There is something magical about the time between the autumnal equinox and winter solstice: cooler weather, friendly gatherings and critters scurrying in preparation for winter draw friends and family outside to appreciate the beautifully changing Midlands terrain. As the holidays approach and we heed our instincts to hunt and forage for winter, why not channel that urge into a flower arrangement made up of the natural flora that decorates South Carolina? A growing number of Midlands residents are gathering from the state’s abundance of foliage that appears in backyards and fields to make arrangements that bring nature’s gifts to the table.
Tracie Broom, event planner and partner at Flock and Rally, a Columbia-based public relations firm, creates custom local floral arrangements as a side hobby. She first began foraging for arrangements when she was tasked with sourcing a giant, purple artichoke flower in bloom for her best friend’s bridal bouquet. Living in San Francisco at the time, she visited the local wholesale flower market and was amazed. After doing more projects for friends, Tracie returned to her hometown of Columbia, where she was taken under the wing of Harriett Green, who works as the visual arts director of the South Carolina Arts Commission. “She encouraged me to go big and to use greenery cut from my yard, like wide, tropical-looking fatsia (which lasts forever in a vase) in addition to blooms from the floral warehouse.” After that, Tracie quickly gained an eye for foraging and began to test the shelf life of the plants that she found to see what would work best in her arrangements. From there, foraging and arranging have become part of her life.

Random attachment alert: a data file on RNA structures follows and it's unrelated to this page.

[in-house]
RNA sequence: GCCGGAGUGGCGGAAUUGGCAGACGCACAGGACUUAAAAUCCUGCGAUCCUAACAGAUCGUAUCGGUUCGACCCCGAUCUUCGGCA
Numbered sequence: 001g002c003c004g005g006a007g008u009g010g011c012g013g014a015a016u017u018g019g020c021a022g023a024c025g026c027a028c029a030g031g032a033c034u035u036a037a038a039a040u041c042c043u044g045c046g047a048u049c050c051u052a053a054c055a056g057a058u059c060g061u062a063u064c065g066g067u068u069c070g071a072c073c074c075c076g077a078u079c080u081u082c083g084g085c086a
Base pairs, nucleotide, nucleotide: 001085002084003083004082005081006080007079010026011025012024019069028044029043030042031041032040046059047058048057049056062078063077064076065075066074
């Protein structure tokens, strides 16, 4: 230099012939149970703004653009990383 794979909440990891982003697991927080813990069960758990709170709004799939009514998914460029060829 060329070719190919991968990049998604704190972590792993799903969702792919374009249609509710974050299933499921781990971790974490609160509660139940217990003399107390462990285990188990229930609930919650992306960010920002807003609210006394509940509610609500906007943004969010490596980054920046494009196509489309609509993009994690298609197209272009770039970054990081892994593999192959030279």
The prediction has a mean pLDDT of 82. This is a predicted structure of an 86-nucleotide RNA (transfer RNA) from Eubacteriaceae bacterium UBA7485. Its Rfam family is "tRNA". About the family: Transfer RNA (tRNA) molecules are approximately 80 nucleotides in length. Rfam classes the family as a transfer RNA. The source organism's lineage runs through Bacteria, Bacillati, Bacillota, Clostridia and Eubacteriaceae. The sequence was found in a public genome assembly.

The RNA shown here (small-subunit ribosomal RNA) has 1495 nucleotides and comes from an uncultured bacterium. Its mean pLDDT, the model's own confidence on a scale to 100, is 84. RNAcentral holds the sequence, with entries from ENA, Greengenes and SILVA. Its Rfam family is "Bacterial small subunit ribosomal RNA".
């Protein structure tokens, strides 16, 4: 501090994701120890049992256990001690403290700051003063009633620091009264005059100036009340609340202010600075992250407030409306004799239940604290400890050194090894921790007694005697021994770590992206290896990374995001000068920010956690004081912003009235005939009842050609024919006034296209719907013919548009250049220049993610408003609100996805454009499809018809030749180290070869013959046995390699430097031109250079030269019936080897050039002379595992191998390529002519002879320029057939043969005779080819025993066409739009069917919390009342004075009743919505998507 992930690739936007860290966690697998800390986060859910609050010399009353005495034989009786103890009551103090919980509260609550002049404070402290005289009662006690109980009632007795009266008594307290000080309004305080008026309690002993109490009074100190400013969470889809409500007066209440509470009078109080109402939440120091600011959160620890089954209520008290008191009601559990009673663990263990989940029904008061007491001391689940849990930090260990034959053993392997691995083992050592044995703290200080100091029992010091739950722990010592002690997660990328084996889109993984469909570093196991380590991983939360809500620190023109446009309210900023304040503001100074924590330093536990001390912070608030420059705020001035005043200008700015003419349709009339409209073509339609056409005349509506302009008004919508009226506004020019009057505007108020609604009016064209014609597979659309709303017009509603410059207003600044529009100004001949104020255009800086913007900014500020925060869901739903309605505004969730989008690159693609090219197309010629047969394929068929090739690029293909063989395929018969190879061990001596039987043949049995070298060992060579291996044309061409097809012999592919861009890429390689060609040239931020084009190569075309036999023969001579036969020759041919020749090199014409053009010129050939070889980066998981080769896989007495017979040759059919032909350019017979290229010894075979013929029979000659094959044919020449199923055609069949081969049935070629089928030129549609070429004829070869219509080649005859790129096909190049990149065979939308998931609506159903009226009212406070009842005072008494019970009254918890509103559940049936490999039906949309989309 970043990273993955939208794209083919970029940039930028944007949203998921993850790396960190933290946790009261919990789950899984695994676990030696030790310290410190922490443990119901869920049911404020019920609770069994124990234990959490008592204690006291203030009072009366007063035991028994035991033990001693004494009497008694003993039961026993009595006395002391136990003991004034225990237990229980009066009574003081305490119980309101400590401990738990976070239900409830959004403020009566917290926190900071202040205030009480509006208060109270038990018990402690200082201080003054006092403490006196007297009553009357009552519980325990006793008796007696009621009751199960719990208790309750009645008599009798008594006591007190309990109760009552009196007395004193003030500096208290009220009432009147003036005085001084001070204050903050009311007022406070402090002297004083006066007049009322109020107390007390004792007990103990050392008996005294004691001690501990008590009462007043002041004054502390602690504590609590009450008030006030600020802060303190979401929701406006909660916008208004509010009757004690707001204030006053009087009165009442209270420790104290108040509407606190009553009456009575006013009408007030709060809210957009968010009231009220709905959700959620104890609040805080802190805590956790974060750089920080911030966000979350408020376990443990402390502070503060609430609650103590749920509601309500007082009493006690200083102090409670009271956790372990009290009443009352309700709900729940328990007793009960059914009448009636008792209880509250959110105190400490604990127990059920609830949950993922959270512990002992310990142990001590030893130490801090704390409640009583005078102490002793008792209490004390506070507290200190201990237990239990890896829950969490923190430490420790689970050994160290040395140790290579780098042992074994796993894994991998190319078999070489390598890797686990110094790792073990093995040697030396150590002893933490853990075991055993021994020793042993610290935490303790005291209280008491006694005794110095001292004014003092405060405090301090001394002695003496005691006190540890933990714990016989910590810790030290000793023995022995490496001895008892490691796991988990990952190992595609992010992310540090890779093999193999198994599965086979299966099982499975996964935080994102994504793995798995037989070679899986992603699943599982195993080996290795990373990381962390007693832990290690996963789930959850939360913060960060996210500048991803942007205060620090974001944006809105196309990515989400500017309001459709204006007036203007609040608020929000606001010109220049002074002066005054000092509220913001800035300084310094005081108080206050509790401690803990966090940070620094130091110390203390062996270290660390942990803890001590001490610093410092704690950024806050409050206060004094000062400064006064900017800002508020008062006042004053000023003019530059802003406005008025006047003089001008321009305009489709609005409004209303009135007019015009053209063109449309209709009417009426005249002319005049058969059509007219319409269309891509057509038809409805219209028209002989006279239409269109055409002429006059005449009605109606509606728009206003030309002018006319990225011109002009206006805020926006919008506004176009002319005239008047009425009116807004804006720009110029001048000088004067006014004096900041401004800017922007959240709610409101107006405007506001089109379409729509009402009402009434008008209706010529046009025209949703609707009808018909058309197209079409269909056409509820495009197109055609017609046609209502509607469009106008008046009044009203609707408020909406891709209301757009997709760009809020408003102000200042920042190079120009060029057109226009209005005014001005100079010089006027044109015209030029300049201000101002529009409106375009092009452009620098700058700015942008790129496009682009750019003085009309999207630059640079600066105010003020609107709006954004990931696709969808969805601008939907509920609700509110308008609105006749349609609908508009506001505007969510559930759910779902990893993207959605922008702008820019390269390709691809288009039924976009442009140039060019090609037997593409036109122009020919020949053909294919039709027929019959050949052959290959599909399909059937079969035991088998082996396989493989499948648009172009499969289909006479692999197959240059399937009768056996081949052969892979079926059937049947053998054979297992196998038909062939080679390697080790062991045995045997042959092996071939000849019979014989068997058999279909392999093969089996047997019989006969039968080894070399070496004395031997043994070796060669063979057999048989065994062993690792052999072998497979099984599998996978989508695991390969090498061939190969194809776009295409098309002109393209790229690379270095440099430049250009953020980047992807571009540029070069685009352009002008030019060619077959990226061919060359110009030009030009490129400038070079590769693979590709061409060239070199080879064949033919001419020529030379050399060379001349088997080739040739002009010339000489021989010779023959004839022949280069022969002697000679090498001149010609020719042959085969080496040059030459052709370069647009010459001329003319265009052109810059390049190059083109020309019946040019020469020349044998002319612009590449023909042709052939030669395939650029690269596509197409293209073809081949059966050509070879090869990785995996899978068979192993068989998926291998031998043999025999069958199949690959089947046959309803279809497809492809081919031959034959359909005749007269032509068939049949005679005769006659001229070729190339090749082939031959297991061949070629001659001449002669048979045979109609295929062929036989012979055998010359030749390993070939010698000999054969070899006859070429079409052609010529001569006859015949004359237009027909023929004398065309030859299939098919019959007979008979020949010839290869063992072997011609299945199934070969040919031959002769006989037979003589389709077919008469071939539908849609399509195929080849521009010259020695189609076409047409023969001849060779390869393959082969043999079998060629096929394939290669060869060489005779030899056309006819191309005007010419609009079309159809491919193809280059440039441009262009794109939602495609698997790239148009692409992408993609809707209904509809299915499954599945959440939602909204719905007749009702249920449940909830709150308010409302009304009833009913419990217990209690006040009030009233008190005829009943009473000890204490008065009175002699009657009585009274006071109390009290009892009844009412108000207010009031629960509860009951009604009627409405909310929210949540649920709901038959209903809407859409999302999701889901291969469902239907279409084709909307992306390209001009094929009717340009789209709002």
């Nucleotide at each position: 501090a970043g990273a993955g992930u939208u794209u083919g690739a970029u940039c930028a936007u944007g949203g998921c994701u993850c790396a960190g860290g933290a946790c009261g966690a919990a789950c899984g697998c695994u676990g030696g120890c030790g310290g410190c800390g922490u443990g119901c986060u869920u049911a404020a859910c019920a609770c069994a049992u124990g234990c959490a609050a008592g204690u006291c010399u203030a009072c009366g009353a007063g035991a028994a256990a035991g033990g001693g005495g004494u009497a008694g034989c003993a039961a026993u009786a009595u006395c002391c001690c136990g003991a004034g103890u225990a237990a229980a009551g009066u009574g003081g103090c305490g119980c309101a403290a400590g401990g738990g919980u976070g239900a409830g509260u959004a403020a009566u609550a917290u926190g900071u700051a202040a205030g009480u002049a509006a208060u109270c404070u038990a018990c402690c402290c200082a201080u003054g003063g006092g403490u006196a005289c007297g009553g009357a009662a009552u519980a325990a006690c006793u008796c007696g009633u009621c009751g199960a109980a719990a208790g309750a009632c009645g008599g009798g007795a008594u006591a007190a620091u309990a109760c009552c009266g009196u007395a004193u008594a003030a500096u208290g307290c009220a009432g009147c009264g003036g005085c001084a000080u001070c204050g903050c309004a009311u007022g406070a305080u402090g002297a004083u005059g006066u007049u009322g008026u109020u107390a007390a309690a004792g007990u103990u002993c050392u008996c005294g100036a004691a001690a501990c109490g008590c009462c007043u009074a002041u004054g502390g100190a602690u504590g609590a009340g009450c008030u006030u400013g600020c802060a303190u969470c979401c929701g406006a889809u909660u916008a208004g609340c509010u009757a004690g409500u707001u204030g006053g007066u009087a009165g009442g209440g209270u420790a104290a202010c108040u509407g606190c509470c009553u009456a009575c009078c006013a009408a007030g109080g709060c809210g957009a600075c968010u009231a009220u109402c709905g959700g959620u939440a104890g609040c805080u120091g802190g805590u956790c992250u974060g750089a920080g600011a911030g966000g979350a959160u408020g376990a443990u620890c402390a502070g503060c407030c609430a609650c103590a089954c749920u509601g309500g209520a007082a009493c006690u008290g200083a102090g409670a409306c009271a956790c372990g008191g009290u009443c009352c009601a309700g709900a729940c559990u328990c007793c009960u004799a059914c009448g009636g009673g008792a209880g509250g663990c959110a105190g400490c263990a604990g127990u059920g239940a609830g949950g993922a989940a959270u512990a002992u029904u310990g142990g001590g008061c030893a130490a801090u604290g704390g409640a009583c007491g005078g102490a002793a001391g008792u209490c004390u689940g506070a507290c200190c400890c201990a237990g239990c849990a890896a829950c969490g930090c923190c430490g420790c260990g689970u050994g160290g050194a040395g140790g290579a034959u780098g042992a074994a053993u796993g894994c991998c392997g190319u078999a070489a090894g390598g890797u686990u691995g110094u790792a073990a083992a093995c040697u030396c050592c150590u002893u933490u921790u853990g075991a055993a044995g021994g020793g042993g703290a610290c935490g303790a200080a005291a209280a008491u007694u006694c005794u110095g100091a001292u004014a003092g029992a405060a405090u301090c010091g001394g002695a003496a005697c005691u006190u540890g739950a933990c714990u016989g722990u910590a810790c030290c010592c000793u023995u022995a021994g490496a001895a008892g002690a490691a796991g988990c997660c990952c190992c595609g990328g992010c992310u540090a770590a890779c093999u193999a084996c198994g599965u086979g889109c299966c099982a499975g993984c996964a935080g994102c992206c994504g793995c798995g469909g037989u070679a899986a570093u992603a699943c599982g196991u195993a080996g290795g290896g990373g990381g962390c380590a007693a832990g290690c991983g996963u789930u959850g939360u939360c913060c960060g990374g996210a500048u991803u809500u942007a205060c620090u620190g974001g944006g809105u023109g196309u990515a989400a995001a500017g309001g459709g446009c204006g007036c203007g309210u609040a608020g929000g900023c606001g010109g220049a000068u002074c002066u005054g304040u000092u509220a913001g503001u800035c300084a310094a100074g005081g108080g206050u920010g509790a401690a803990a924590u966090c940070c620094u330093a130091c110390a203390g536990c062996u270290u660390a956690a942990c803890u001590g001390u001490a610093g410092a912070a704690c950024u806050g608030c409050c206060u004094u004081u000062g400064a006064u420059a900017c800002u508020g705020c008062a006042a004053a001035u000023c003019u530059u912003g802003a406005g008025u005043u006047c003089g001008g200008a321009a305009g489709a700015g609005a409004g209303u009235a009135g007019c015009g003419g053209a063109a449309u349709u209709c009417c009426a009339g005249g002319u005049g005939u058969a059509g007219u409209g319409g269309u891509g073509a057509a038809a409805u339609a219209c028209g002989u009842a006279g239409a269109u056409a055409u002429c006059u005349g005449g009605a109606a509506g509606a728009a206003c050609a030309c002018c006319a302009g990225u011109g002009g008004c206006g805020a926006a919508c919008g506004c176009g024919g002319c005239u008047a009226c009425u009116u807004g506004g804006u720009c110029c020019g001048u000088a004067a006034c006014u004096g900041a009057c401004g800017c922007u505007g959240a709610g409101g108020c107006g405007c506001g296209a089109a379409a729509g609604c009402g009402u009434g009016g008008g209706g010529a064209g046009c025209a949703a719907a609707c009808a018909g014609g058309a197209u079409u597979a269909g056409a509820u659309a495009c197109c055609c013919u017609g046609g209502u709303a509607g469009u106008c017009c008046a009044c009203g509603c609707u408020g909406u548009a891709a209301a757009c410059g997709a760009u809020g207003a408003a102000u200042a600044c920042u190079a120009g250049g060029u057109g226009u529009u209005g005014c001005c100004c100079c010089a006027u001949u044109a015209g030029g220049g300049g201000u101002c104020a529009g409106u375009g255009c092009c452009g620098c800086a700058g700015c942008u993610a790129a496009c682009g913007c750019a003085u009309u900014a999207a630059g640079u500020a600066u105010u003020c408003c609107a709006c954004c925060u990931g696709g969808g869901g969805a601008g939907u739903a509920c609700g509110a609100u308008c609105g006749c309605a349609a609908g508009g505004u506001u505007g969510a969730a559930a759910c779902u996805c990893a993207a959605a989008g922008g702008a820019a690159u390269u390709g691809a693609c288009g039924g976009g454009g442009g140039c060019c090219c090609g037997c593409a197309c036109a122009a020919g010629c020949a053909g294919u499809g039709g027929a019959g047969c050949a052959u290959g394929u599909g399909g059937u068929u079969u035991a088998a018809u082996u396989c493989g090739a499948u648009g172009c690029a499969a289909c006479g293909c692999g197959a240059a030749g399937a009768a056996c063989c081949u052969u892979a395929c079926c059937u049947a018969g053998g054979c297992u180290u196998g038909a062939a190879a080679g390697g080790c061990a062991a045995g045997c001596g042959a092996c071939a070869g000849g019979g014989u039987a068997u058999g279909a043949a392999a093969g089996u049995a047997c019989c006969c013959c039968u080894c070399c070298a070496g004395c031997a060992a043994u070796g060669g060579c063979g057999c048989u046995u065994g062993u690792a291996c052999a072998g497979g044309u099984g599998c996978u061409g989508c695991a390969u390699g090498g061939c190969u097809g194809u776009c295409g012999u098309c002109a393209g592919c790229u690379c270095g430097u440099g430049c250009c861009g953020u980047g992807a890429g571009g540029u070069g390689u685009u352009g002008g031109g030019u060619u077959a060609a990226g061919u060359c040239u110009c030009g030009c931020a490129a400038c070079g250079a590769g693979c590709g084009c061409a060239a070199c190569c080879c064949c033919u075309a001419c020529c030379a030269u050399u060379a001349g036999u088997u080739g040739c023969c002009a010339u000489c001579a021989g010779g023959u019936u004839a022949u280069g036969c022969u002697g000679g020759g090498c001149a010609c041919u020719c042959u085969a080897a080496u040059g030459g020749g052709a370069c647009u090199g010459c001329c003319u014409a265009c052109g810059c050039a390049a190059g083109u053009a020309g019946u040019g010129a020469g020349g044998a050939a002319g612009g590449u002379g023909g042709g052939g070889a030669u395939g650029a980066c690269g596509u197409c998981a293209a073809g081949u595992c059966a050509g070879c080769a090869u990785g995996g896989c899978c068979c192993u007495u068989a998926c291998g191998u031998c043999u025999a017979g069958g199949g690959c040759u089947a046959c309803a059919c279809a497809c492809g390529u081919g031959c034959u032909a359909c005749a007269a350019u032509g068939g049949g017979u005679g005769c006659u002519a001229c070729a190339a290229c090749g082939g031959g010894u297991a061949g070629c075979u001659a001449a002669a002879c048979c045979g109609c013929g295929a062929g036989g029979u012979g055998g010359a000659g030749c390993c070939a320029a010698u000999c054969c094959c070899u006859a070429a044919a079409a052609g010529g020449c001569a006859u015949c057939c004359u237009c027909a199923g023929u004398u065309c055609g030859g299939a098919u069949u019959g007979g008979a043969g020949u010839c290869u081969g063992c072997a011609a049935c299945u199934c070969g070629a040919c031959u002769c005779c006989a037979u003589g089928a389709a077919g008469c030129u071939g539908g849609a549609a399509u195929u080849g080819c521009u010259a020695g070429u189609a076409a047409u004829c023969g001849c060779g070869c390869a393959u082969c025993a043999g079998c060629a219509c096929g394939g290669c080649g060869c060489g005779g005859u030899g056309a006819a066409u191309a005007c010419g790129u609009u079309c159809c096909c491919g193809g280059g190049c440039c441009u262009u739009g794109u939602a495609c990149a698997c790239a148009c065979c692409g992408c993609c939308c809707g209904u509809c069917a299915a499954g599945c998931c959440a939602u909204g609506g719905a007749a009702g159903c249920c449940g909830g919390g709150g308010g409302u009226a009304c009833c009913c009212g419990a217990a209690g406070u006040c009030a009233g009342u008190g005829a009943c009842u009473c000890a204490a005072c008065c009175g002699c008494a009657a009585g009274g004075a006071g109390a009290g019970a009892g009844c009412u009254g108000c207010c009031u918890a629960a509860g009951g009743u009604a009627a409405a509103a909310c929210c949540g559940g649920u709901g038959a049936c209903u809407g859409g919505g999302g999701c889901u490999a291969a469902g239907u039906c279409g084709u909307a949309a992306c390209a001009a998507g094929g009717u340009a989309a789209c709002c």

Such activity takes a unique turn during the holidays, as there is an added challenge to finding traditional vase fillers. Late fall and early winter are times when flowering plants are less abundant than in warmer seasons. “It’s certainly more challenging,” says Tracie, “because so many wild and residential plants are dormant or dying back at that time. This does afford great opportunities with bare branches, however. And the woods are so beautiful and quiet, perfect for reflecting on all of the things for which I am so thankful in life. On my cousins’ property at Lake Wateree, there is one incredibly elegant, lovely small tree variety for which I have searched high and low in field guides to determine its name and variety. I love using it to create a lacy height in arrangements, and it’s kind of fun that I still don’t know its name.”
Amanda McNulty, co-host of SC ETV’s “Making It Grow,” is also an expert at foraging and natural floral arrangement. Amanda’s expertise as a horticultural agent at the Clemson Cooperative Extension, combined with an inherent love of flora and fauna, lead her to seek out both traditional and unusual pieces for arrangements. She has created unique florals for popular local events such as the Conservation Voters of South Carolina’s Green Tie Luncheon. As an avid plant-lover, Amanda herself grows many of the varieties that she uses in her pieces.
For the holidays, it is traditional to use a variety of greens for lush and welcoming arrangements. Boxwood clippings can create a verdant base for a centerpiece or wreath. “Boxwood is wonderful because it doesn’t have to go in water, so wreaths can be made with it,” Amanda says. Existing wreaths also can be dressed up using boxwood clippings. Amanda suggests buying some u-picks, which look like hairpins, and then clustering the clippings with them and stuffing them into the wreath. Add freshness in a hurry by simply clipping boxwood stems and setting them in a ribbon-wrapped Mason jar or a sterling julep cup.